Members of Congress—who are about to debate raising the debt ceiling tomorrow—should have paid attention yesterday. The President was very clear that he sees no urgency about reducing the debt and cutting the deficit. In fact, in his second inaugural address, President Barack Obama was honest about his intentions to grow government in order to remake our country along his progressive vision.
To sell his agenda, the President borrowed imagery and terminology from America’s first principles. But he twisted the American founding idea of “We the people” into the liberal “It takes a village.”
His rhetoric on the issues only thinly disguised his true meaning. Let’s translate some of his key points.
Obama on “we the people”: “For the American people can no more meet the demands of today’s world by acting alone than American soldiers could have met the forces of fascism or communism with muskets and militias. No single person can train all the math and science teachers we’ll need to equip our children for the future. Or build the roads and networks and research labs that will bring new jobs and businesses to our shores.”
Translation: In case you didn’t hear me the first time, you didn’t build that.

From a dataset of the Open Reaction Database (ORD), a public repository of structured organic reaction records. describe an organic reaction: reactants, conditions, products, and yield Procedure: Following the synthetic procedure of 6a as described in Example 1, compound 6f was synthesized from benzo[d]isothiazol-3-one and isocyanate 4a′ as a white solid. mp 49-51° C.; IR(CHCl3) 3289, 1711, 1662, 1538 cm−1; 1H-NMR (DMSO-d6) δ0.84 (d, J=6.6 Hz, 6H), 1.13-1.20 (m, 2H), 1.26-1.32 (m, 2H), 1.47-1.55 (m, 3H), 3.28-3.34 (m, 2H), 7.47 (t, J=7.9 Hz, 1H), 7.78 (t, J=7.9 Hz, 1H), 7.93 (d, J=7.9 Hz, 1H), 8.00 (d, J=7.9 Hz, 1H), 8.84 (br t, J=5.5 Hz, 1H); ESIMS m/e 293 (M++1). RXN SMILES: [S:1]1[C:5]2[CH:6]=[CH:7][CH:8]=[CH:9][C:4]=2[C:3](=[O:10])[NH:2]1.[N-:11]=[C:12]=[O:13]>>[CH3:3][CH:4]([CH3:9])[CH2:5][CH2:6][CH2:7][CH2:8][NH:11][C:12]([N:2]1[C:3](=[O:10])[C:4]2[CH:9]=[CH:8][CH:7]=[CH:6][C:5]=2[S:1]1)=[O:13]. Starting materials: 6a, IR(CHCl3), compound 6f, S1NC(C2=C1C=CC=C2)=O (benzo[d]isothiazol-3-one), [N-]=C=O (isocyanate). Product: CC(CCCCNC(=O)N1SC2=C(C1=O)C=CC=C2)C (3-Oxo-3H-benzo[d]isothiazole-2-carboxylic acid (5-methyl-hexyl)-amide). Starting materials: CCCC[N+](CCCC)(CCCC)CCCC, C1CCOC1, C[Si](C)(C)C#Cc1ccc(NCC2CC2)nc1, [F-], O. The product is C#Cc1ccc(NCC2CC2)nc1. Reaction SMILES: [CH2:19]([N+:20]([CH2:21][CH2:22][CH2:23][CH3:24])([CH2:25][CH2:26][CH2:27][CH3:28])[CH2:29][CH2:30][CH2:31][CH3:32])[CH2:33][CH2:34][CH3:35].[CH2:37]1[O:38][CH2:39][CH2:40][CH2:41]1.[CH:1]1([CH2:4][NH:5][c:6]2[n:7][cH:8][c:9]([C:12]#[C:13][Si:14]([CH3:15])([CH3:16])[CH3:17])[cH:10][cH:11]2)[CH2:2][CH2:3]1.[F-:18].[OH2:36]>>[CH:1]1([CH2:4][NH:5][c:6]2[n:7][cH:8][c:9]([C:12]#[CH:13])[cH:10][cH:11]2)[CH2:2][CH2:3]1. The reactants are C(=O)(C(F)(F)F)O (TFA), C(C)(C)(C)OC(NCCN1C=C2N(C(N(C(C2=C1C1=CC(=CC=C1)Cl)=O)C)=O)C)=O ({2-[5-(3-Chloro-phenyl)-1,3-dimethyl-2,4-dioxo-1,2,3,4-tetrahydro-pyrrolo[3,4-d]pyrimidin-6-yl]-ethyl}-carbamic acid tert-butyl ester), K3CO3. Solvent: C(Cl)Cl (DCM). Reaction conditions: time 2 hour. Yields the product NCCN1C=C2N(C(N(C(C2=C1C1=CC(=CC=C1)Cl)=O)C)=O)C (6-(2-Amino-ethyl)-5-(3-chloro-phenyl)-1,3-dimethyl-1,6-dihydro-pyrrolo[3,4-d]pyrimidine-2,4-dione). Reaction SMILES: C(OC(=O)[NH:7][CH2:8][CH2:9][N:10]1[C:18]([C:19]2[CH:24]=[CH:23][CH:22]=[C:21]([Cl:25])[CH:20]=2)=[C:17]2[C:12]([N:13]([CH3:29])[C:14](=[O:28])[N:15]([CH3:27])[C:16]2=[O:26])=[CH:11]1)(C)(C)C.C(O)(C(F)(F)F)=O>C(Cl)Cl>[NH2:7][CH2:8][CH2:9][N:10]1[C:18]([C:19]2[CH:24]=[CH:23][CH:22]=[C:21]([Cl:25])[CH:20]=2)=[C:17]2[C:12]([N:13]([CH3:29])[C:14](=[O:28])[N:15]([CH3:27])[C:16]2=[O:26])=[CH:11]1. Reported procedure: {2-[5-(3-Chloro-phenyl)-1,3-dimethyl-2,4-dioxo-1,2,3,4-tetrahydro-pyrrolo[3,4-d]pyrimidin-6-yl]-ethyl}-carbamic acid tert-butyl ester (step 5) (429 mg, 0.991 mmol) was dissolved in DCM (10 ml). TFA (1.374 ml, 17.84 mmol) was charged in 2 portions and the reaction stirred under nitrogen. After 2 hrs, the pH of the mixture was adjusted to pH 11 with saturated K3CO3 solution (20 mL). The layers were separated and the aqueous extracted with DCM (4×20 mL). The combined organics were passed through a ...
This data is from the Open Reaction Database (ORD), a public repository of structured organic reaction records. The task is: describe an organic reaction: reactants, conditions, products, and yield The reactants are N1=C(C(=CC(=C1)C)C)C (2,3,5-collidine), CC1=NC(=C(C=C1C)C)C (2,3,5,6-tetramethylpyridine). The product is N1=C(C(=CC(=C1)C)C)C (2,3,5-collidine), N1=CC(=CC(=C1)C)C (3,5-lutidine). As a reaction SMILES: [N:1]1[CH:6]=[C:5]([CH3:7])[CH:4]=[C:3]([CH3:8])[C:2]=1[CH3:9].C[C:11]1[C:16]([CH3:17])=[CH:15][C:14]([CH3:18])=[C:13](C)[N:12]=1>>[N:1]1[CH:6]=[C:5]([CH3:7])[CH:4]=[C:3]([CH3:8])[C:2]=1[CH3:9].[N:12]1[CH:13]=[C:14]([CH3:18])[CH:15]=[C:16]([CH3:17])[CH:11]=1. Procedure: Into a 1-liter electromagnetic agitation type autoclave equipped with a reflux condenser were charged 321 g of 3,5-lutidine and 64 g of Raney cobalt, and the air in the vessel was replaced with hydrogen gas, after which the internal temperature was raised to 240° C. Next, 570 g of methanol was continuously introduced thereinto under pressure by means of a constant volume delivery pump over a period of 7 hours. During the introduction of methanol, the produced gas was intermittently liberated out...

He may have surrounded these words with lip service to the Constitution and America’s promise of freedom, but the President revisited his core message here: It takes a taxpayer-subsidized village to build things. According to his philosophy, entrepreneurs don’t create jobs—the government does.
Obama on the fiscal crisis: “We, the people, understand that our country cannot succeed when a shrinking few do very well and a growing many barely make it….We must make the hard choices to reduce the cost of health care and the size of our deficit. But we reject the belief that America must choose between caring for the generation that built this country and investing in the generation that will build its future.”
Translation: I will continue to push for more tax increases instead of reforming Medicare and Social Security. ...
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